CONCLUSIONS—This study suggests that people with SLE are not at an increased risk of IgE mediated/associated allergic disorders, in contrast with previous reports.
Keywords: systemic lupus erythematosus; allergy
Children often develop allergies that may or not persist into adulthood. Although the different allergic symptoms over time have been well documented, the underlying pattern of sensitization to various proteins and subsequent allergy development is unexplored.
The aim was to study the sensitization pattern to allergen components over time from infancy to adulthood in a group of infants with heredity for allergic diseases.
IgE profiles were monitored in a group of 67 children from 6 months to 18 years using a microarray chip (ImmunoCAP® ISAC) containing 103 allergen components derived from 47 allergen sources. The chip IgE profile was compared with clinical history, skin prick test results and diagnoses (atopic dermatitis, asthma and allergic rhinoconjunctivitis) at each time point for each child.
IgE profiles were unique for each child and showed broad agreement with the results of skin prick tests and doctors’ diagnoses. In addition, close examination of the IgE profiles often revealed early indication of subsequent allergies. IgE profiles also facilitated the examination of cross-reactivity contra co-sensitization, thereby greatly enhancing the possibility for managing patients.
This explorative description indicates that sensitization pattern to allergen components differs over time as well as among allergic individuals when examined with microarray technology.
Children; Atopic march; Specific IgE; ImmunoCAP ISAC; CRD; Allergen components
Eosinophilic esophagitis (EE) has an increased incidence of diagnosis similar to other atopic diseases. We present a recent literature review of the common features between atopic diseases (i.e., asthma, allergic rhinitis and atopic dermatitis) and EE. All of the disorders have allergen triggers and evidence of a possible Th2 inflammation at the site of disease. Murine models have also shown similar features with the importance of T cells and Th2 cytokines for the development of disease. The diseases share underlying inflammation with the potential for remodeling with an increase in TGF-β expression in asthma and EE. However, differences do exist between the diseases in treatment and pathogenesis. For EE, there are two basic treatment options: avoidance of the food triggers or treatment of the eosinophilic inflammation with corticosteroids.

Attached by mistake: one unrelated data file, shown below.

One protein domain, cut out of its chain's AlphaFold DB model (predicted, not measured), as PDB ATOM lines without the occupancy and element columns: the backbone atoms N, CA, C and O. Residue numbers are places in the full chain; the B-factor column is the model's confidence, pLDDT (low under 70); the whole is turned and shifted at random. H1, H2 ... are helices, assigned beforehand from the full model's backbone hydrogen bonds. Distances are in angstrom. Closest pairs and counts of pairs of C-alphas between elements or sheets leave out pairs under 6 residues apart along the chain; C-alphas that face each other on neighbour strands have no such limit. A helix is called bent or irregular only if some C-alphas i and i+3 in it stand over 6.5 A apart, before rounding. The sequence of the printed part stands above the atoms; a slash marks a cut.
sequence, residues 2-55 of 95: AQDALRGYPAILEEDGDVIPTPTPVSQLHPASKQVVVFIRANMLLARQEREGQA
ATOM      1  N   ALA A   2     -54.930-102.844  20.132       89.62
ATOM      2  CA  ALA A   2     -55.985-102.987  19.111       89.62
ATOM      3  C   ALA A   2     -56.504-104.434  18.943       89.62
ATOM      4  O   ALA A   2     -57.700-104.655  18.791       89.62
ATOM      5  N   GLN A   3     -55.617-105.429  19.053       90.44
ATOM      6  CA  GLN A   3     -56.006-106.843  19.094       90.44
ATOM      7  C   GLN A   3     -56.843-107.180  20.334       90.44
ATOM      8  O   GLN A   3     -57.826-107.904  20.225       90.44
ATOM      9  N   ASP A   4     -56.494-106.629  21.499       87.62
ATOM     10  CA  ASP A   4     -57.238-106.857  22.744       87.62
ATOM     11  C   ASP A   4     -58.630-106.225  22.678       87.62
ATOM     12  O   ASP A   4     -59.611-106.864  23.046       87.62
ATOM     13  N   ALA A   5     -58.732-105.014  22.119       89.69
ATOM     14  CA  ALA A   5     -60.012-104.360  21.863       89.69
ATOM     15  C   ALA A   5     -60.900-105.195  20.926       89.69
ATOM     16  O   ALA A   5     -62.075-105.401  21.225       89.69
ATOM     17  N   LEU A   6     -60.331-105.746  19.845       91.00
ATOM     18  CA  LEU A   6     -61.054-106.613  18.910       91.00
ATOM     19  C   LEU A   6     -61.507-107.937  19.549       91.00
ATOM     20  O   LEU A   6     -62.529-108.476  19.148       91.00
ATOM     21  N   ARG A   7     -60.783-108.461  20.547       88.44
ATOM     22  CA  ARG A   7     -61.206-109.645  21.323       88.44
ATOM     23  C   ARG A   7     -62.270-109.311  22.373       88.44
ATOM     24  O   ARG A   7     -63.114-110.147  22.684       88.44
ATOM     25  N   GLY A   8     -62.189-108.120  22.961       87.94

allergic rhinitis; asthma; eosinophilic esophagitis; murine models; Th2 cytokines
Atopic dermatitis (AD) is a chronic inflammatory pruritic skin disease with extensive interindividual variation and multiple internal and external factors. In this study, we evaluated whether the atopic dermatitis severity (SCORAD index), gender, age, age onset or the presence of Allergic rhinitis (AR), Allergic conjunctivitis (AC) or Asthma has an influence on contact sensitization to common contactant allergens.
30 AD patients were evaluated in the Division of Allergy of Federal University of São Paulo. AD was diagnosed according to the Hanifin and Rajka's criteria and all patients were currently under regular treatment. Questionnaire (age, gender, age at onset, presence of AR, Asthma or AC), clinical examination and skin patch tests were carried out on all patients at the beginning of the study. Patients in regular use of oral CE; topical CE and/or calcineurin inihibitor use or having active AD lesions in the back were excluded from the study. Patch test was applied onto the upper back with 8 mm chambers attached with hypoallergenic tape and removed after 48 hours. The interpretation of the test reactions was performed at 48th and 96th hour.
Positive Patch-test reaction occurred in 14/30 (46.6%). Among those with positive patch-test, Nickel was responsible for 42.8% and Thimerosal for 28.5%. All patients finished the study and no adverse reactions occurred. Positive and negative Patch-test groups found no statistically significant difference (P > 0.05) when comparing: SCORAD index, sex, age, age of onset and presence of AC, AR or asthma.
According to our results, sensitization to common contact allergens in AD patients was more frequent than in normal subjects. Although we did not found an explanation to these findings, indiscriminate exposure to topic products should be avoided so that new sensitization or risk of deteriorating AD occurs. The benefits of avoidance to the contactants considered positive should be evaluated in the follow-up of these patients.